catallaxy files

catallaxy in technical exile

Berger on the symbiosis of relativism and fundamentalism

with 4 comments

Peter Berger has a long paper in The American Interest on the need to locate and defend a middle ground between relativism and fundamentalism, to resist the pressure of these two forces to sabotage the efforts of people of goodwill to seek moral and philosophical agreement. Berger is the director of the Institute on Culture, Religion and World Affairs at Boston University. He is also the author of many books on sociology and religious studies, including the popular introductory texts Invitation to Sociology and The Social Construction of Reality, although he is one of the minority of scholars in those fields being of a non-left orientation.

I will indicate how some of the points in his paper can be illuminated by Bill Bartley’s work on rationality and the limits of criticism and the authoritarian structure of western thought. Berger suggested that it may be possible to gain a better understanding of the situation without necesarily knowing what to do about it. That is a pessimistic view because usually if we get a better understanding of a process we can indeed do something about it, even if it takes a long time to convince people to do so. He wrote “reason has a mottled track record” but the message from Bartley is that our theories of reason have themselves been radically defective and so they are a part of the problem. If this argument holds up then we may indeed be onto something very important. These ideas from Bartley have been available for about forty years but they have not made much progress. Still, what is forty years on a geological timescale!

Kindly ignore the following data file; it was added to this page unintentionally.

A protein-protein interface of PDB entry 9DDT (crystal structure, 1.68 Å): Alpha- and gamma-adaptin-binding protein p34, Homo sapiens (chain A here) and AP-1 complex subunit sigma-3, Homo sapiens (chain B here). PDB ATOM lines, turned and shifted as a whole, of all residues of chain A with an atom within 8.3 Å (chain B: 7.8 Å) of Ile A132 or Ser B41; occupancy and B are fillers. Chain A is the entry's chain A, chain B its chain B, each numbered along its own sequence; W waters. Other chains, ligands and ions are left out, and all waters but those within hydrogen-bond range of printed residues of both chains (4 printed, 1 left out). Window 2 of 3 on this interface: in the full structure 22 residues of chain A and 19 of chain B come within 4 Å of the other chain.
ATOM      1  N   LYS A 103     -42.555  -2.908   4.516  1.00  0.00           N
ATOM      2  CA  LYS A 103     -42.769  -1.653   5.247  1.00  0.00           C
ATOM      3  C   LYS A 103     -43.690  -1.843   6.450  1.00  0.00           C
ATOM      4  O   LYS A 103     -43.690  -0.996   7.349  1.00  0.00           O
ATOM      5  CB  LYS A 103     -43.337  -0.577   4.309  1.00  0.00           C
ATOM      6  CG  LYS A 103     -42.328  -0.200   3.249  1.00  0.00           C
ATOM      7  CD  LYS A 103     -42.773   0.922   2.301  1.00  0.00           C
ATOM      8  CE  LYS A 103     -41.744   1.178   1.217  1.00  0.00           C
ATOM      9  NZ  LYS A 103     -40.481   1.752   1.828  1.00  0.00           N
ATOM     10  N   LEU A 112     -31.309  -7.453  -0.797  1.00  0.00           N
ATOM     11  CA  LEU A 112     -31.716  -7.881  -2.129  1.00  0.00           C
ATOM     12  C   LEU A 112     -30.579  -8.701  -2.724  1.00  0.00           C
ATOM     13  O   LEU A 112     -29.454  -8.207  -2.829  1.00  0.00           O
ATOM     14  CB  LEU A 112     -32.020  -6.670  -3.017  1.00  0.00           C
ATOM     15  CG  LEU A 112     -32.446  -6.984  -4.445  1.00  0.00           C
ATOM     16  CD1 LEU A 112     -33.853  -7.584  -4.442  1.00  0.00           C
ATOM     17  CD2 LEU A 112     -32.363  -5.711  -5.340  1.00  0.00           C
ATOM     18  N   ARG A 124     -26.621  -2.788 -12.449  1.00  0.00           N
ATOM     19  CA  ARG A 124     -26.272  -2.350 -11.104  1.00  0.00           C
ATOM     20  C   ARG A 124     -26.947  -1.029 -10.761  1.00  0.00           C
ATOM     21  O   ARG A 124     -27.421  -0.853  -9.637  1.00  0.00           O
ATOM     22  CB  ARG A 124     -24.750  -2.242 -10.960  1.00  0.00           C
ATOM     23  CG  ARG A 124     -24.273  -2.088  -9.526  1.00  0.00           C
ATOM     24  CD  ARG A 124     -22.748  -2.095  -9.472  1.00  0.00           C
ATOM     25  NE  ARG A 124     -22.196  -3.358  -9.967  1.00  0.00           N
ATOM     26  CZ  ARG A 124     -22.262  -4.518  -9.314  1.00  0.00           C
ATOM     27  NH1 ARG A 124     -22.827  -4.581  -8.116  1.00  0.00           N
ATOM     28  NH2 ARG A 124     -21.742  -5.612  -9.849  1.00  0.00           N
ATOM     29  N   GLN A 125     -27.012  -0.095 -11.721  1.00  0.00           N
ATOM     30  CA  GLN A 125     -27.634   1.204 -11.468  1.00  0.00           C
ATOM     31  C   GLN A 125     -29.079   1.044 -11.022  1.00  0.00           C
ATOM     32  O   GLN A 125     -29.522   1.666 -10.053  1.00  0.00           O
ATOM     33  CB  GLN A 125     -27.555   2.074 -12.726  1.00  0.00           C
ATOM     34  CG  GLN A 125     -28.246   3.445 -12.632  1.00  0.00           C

Berger wrote